Sit. Stay. Play.

One of the downsides of being a grown-up, contributing member of society is that sometimes life becomes all work and no play, making us dull and, if you’re like me, a little crabby. Okay, for me, it’s a lot crabby. Fortunately, I have a master teacher in how to get out of that rut–my dog, Henry. I have learned more from Henry about play, and life, than I have in a lifetime of just hanging out with humans. Here are some of the highlights from the play lesson.

  • There’s no time like the present. Play doesn’t have to be scheduled, choreographed, or put off until tomorrow. Now is a great time.
  • A corollary: A little is better than none. Two minutes of play right now, beats two weeks at some later, probably much later, date.
  • You don’t need expensive toys. While a squeaky toy is nice, sticks and socks are high on Henry’s list of fun stuff. If there isn’t even a sock around, you can still chase your tail. (Note: When dogs do this, it’s adorable. For some reason, it’s gotten a bad name with humans.)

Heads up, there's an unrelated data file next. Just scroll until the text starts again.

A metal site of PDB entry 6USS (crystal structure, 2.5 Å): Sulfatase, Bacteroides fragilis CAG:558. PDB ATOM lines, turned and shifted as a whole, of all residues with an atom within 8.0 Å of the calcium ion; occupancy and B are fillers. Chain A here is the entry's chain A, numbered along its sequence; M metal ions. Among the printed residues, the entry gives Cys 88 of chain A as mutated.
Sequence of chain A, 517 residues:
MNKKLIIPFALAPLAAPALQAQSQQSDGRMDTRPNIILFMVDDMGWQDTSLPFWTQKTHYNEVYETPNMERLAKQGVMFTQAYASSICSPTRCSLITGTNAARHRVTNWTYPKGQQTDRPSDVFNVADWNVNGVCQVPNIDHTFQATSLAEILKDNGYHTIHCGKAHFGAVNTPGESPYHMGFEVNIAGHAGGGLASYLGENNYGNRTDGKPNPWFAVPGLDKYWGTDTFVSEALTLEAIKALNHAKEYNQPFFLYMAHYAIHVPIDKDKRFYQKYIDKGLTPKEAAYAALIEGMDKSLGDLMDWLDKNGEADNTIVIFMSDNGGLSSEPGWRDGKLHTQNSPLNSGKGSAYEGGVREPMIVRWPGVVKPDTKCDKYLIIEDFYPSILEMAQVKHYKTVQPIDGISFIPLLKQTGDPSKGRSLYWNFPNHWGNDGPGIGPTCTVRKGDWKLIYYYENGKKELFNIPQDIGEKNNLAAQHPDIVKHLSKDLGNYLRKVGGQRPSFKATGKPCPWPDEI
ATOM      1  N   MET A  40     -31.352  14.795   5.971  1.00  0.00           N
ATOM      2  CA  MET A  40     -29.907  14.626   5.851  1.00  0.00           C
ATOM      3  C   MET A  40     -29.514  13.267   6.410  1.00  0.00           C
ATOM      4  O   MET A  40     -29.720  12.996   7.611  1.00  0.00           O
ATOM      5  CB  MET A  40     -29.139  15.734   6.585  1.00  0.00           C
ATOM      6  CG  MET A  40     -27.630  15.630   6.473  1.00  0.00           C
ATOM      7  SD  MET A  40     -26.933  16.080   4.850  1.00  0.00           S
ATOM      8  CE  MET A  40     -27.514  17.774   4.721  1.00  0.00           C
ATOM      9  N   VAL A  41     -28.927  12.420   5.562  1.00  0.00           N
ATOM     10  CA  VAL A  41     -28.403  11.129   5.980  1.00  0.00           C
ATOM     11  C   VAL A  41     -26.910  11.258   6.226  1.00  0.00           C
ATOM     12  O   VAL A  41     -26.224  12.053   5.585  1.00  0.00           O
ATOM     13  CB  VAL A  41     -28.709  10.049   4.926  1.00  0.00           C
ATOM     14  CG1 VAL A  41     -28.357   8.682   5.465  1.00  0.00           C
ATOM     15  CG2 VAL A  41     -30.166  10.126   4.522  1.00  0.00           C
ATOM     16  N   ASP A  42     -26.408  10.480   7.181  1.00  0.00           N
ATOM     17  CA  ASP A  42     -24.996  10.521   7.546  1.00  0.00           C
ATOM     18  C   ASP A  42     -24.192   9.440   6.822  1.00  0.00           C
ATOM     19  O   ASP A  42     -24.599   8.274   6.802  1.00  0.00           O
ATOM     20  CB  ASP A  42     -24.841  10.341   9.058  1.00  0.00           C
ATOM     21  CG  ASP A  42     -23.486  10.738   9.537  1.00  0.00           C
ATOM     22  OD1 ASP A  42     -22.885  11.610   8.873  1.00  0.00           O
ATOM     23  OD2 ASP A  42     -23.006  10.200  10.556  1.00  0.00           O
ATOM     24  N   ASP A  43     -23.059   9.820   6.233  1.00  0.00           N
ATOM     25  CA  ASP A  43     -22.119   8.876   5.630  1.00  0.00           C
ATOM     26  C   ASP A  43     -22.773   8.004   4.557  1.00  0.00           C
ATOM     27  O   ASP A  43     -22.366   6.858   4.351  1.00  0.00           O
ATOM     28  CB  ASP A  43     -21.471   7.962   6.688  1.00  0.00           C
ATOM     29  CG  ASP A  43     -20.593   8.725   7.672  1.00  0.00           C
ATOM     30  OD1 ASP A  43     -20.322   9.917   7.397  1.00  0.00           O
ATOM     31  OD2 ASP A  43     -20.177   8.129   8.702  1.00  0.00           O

• Playing inside is good; playing outside is great.
  • Playing with your best friend is even more fun than playing alone. Drastic measures are sometimes required to get said friend’s attention. Getting them to come out and play is more important than your dignity so if you need to chase your tail, jump, or bark an invitation, just do it.
  • You know that you’ve played well if when you’re done, you need to immediately flop down and take a nap.
  • When your best friend is too tired or sick or sad to play, snuggling while gazing deeply into each other’s eyes is the next best thing.

If you’re looking for us, Henry and I will be outside playing. Come play with us!


  1. Joanna G says:

    I often lament that I don’t deliberately make more time for play–but I am going to change this. Thanks for the great post!

    • Julie Corron says:

      Joanna, I think Henry would suggest a few less play dates and a little more play time every day. The every day part is key.

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